4. Don’t upgrade your phone’s software before the conference:  I screwed-up and upgraded my iPhone to 6.1.1 this past Sunday.  Wouldn’t you know it, partway through the conference my battery started draining at an alarmingly fast rate and I became “plug bound.”  As a tip, plan a blackout period for changes to your mobile devices for at least a week before the conference and don’t touch anything during the event.  Your battery will thank you and you’ll have an easier time texting, tweeting, Facebooking, LinkedInning, blogging and generally communicating during the few days when mobility matters.
  5. Jedi Mind Tricks do not work:  Either that, or most of the attendees are strong-minded and can resist my powers of the Dark Side.  Needless to say, I did try on multiple times.  If you are reading this post and can recall a slight memory of a compulsion to visit me during the conference, please let me know…I love ego boosts.
  6. What happens in Vegas stays in Vegas…until people remind you about it at the next conference:  I think this is self-explanatory, and it’s not always good.  Funny, yes.  Good, no.
  7. The best content does not always draw the best crowds:  I was a bit disappointed to experience this first-hand, and I can’t quite explain it.  I was sitting in Mark Kawasaki’s presentation ( and was fascinated by his experience with unplugging for 6 months and really living in his environment at Emory.  At the same time, I couldn’t believe the room wasn’t packed.  I’m not sure if the content went outside of the normal, conservative pattern of ITSM practitioners, or maybe not everyone knew of the significance.  Either way, it was awesome and I think a lot of people missed out.
  8. My archetype is that of the Royal Guard:  My primary trigger is Mystique and my secondary trigger is Prestige.  I am disappointed there was no personality type of the Rebel Smart-Ass.  I’d really be interested of how close I could get to that personality description.
  9. Irish folk dancers do not have facial muscles:  While they sure move their feet pretty damn fast, I did not see one facial twitch that indicated neurological activity.
  10. Just when I think I have a cool technology prediction that Chris Dancy ( hasn’t considered, he still manages to top it:  Another self-explanatory item.


There you have it, a wrap-up on what I learned while representing the Dark Side at Pink 13.  Did I have fun?  Absolutely (it’s Vegas after all).  Did I learn many new things in ITSM…that’s still open to debate.  While interacting with colleagues in ITSM is the best part of conference, the content I saw was interesting, and some even fascinating (I’m heavily using the word “fascinate” since it was part of a keynote).  As I couldn’t see as much as I wanted, I can’t quite criticize the content as I used to in past blog posts.  Who knows, one day I may even be a speaker at an up and coming conference, and then you’ll know for sure I’ve mastered the art of the Jedi mind-trick.  Until then, you don’t need to see any identification, this is not the ITSM you’re looking for…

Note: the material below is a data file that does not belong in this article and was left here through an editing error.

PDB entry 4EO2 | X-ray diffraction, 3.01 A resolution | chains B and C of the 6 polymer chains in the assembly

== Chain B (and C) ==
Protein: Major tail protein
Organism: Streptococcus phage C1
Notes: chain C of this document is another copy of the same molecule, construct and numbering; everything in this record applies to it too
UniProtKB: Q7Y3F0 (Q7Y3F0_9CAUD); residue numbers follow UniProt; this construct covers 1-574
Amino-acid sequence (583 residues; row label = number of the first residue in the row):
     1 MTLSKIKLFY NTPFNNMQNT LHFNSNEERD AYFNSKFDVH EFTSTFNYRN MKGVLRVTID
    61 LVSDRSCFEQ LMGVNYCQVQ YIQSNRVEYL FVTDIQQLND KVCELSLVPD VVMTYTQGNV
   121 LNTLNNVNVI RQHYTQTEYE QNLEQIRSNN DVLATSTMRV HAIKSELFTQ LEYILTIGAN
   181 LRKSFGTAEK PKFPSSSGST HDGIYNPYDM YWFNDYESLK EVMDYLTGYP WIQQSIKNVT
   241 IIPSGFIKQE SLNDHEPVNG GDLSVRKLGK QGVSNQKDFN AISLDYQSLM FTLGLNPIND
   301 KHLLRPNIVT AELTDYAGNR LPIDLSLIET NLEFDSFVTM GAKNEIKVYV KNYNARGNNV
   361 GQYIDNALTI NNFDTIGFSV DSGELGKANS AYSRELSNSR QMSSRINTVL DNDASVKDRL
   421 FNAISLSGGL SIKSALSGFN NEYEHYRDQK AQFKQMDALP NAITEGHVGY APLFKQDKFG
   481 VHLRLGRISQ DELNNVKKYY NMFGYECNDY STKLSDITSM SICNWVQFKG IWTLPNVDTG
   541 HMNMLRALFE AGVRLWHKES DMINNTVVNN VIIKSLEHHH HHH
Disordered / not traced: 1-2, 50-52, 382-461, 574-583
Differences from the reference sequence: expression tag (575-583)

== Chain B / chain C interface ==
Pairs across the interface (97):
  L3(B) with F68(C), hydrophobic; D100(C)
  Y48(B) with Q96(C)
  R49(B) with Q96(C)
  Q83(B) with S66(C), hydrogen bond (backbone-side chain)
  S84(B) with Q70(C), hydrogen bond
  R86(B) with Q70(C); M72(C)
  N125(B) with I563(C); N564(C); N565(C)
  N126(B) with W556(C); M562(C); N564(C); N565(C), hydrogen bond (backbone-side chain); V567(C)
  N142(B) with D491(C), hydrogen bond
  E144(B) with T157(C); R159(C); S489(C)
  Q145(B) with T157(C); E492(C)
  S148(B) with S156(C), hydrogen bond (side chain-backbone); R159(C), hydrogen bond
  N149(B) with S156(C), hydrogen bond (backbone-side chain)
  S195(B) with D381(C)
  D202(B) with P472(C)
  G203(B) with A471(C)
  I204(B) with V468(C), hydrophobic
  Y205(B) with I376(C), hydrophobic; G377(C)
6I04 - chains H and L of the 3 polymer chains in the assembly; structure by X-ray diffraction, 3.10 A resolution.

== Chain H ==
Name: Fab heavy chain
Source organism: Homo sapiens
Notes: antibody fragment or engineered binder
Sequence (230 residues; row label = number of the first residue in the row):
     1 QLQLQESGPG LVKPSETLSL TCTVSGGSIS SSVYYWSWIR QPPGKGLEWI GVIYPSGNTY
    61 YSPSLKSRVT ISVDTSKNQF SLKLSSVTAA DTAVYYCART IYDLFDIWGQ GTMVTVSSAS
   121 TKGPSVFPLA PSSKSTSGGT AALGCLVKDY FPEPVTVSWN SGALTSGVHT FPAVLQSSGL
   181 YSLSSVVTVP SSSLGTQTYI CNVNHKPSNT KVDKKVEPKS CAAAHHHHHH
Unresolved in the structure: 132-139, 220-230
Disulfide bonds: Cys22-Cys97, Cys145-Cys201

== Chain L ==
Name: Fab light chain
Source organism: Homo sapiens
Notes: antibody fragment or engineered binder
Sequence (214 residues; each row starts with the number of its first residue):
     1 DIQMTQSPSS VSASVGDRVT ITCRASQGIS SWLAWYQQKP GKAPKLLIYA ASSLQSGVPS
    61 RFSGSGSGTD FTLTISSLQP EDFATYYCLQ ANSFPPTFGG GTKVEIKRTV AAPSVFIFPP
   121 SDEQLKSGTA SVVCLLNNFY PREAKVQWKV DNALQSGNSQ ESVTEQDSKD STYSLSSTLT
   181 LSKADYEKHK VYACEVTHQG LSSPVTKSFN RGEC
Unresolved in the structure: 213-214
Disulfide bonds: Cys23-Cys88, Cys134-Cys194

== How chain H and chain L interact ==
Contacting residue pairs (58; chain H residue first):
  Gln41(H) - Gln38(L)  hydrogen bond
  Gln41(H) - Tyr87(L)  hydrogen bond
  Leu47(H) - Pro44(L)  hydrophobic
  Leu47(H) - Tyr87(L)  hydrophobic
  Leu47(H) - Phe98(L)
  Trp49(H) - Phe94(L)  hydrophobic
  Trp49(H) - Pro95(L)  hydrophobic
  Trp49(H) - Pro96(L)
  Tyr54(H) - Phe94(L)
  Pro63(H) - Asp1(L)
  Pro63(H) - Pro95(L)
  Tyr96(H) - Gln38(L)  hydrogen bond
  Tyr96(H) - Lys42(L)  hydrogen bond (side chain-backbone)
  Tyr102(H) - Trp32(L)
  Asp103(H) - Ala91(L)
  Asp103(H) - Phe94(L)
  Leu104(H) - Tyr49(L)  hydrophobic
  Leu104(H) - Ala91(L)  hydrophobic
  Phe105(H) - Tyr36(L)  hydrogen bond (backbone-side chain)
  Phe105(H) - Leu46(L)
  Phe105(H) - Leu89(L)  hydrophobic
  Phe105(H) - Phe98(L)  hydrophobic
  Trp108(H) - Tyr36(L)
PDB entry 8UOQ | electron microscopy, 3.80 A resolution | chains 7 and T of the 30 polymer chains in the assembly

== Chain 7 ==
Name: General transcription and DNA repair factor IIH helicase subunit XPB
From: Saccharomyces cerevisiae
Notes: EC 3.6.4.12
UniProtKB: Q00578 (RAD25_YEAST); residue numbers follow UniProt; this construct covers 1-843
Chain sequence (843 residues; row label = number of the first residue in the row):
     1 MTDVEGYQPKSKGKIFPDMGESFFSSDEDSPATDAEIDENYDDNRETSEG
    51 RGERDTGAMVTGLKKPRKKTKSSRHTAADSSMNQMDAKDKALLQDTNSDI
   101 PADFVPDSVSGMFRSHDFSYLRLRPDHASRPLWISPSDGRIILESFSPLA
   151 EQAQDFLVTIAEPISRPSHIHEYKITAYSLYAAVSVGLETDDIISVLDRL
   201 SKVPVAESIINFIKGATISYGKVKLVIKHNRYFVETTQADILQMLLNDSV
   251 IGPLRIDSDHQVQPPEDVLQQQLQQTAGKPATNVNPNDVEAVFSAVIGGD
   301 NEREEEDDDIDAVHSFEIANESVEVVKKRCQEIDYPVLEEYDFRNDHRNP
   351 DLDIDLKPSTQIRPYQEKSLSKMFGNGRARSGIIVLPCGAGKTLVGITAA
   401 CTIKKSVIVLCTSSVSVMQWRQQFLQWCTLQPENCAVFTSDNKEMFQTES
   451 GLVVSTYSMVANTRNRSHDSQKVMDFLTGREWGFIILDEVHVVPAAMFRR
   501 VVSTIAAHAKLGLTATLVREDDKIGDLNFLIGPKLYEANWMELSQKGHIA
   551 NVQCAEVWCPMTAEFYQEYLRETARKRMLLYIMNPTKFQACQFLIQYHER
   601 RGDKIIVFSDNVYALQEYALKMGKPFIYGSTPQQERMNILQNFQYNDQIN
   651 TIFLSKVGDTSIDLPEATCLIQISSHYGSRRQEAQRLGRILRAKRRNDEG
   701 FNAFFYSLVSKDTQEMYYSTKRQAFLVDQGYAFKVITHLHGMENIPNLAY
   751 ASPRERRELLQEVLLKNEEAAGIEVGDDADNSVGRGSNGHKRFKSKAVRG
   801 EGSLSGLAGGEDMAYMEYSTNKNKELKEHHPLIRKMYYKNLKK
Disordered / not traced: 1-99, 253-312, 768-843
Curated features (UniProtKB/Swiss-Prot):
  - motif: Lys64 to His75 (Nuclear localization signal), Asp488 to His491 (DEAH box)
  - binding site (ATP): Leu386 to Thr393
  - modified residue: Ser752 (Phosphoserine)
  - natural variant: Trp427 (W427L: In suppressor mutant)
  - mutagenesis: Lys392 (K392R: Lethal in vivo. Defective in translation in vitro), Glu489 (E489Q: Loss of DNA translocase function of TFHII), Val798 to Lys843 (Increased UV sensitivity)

I usually like to keep my “end of the year” posts very simple.  I think my entry last year had a theme that went “so long 2011; don’t let the door hit you on the way out,” and if I weren’t lazy I’d go back to read it for certainty.  Fortunately, I’m going to keep with consistency and continue my mantra of not reveling in the past.  So here goes….


See ya 2012!

Hasta la vista!

Auf Wiedersehen!


So long, and thanks for all the fish!


Now that the goodbyes have been said, here are a few things I’m looking forward to in 2013:

1.  Getting back into the ITSM “game:”  I’ll admit it.  After a shooting star launch with gamification in 2012, followed by a slow fiery crash into oblivion near the end of the year, I’m ready to get back into the ITSM contributors circle.

2.  Pushing mobility:  I’ll be honest, I haven’t been very impressed with the mobile offerings out there in the ITSM technology space.  MyIT by BMC looks promising, and I keep hearing about a native iPad app for ServiceNow (which is coming when?!?), but I’m still waiting for my Chanukah gift list to be satisfied.

3.  Honing my ITSM skills:  This one may seem more like an internally focused goal, but I’m selfish so I don’t care.  I’ve recently joined the “Dark Side” of IT (a.k.a. vendors).  While I’m ecstatic to be working with some very brilliant people, I’m also taking an opportunity to learn as much as I can in this IT niche we call ITSM.

4.  More Chuck Norris Posts:  Do I need to explain this one?

5.  Being awesome:  I personally think I was pretty awesome in 2012, but I definitely am going to push the bar of awesomeness to a whole new level in 2013.  I bet you’re sitting on the edge of your seat, just wondering what I’m going to do.  Since I’m horrible at planning, I’ll let you know just as soon as I know…

There you have it.  Another “good bye blank year” post, published out for my 2 or 3 faithful followers to read.  As I’ve written in the past (I finally did reread my 2011 post), adding another number to the year really won’t change much in my IT life.  So bring it on 2013, it’s go time…


(If you haven’t figured it out already, I’m a fan of Douglas Adams)